In fact, there is a preponderance of textual evidence that can be looked at critically, analyzed historically and contextually, and put under the microscope of historical dissection.


The earliest texts in the New Testament come to us from the letters of Paul, generally written during the 5th, 6th, and 7th decades of the Common Era (for reference, Jesus probably died right around the beginning of the 4th decade – that is, 30 C.E.).

In these letters of Paul, no reference is ever made to Jesus’ birth – miraculous or otherwise. With something as profound in the story of Jesus as a virgin birth, one would have expected Paul to mention it, particularly during his many attempts to convince his readers why Jesus really was God’s son. What better way to demonstrate Jesus' divine calling than mentioning the fact that he was born to a virgin? Yet Paul never mentions it, and in fact seems to make clear that God “chose” Jesus as his son by resurrecting him from the dead. From Romans, chapter 1: “[God’s] Son, who was descended from David according to the flesh and was declared to be Son of God with power according to the spirit of holiness by resurrection from the dead…”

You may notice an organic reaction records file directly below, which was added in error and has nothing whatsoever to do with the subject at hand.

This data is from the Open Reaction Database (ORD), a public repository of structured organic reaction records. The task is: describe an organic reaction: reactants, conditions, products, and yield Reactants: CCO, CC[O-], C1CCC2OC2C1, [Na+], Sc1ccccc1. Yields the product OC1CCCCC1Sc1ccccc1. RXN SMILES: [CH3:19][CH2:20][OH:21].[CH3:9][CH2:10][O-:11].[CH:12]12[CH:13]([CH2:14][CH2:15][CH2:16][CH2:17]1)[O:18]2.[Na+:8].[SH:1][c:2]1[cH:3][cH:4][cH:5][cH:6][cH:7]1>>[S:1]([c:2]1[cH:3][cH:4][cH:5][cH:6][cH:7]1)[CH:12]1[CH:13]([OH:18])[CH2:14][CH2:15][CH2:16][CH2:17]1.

If we read that verse with the knowledge that the Gospels – and the virgin birth stories – had not yet been written down, it is hard to imagine that Paul would have written these words had he been aware that Jesus was God’s own physical offspring, born of a virgin. Paul is saying fairly straight-forwardly that “according to the flesh” – that is, according to Jesus’ humanity – he was descended through David, but that he was declared to be God’s offspring by his resurrection from the dead. In other words, no longer just a man, but now God’s own son, through his resurrection.